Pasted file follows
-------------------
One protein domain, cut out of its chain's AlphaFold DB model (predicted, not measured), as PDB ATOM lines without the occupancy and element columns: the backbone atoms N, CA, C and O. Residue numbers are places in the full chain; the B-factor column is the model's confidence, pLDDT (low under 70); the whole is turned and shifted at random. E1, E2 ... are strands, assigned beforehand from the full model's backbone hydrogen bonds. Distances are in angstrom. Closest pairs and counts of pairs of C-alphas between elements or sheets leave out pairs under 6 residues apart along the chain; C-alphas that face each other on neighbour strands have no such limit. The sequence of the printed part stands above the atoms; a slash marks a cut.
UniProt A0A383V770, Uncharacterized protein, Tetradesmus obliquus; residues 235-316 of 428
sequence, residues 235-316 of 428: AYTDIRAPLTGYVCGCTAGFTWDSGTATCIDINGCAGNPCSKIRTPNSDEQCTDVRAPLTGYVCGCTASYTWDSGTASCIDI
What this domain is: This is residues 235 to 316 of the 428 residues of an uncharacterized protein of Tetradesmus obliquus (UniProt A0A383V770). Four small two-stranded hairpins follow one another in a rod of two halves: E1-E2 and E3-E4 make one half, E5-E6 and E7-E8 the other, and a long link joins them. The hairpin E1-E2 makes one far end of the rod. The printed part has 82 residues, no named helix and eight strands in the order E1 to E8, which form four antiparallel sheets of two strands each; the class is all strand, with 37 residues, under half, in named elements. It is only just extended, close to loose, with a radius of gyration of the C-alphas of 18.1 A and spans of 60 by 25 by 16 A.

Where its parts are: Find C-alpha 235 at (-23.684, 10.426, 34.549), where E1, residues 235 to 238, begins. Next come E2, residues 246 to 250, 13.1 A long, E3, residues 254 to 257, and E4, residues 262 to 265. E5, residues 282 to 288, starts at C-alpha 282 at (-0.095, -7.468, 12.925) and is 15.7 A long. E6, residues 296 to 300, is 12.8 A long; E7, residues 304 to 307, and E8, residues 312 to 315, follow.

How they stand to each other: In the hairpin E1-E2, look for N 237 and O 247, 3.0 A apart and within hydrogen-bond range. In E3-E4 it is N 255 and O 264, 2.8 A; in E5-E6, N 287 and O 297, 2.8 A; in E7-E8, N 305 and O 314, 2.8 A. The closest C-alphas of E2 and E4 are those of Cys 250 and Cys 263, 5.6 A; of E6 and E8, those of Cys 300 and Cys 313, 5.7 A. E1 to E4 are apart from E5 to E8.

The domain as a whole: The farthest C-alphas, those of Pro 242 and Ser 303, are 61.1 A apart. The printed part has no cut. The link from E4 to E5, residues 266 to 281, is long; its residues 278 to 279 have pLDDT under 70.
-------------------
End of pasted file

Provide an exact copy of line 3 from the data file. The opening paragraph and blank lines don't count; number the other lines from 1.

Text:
What this domain is: This is residues 235 to 316 of the 428 residues of an uncharacterized protein of Tetradesmus obliquus (UniProt A0A383V770). Four small two-stranded hairpins follow one another in a rod of two halves: E1-E2 and E3-E4 make one half, E5-E6 and E7-E8 the other, and a long link joins them. The hairpin E1-E2 makes one far end of the rod. The printed part has 82 residues, no named helix and eight strands in the order E1 to E8, which form four antiparallel sheets of two strands each; the class is all strand, with 37 residues, under half, in named elements. It is only just extended, close to loose, with a radius of gyration of the C-alphas of 18.1 A and spans of 60 by 25 by 16 A.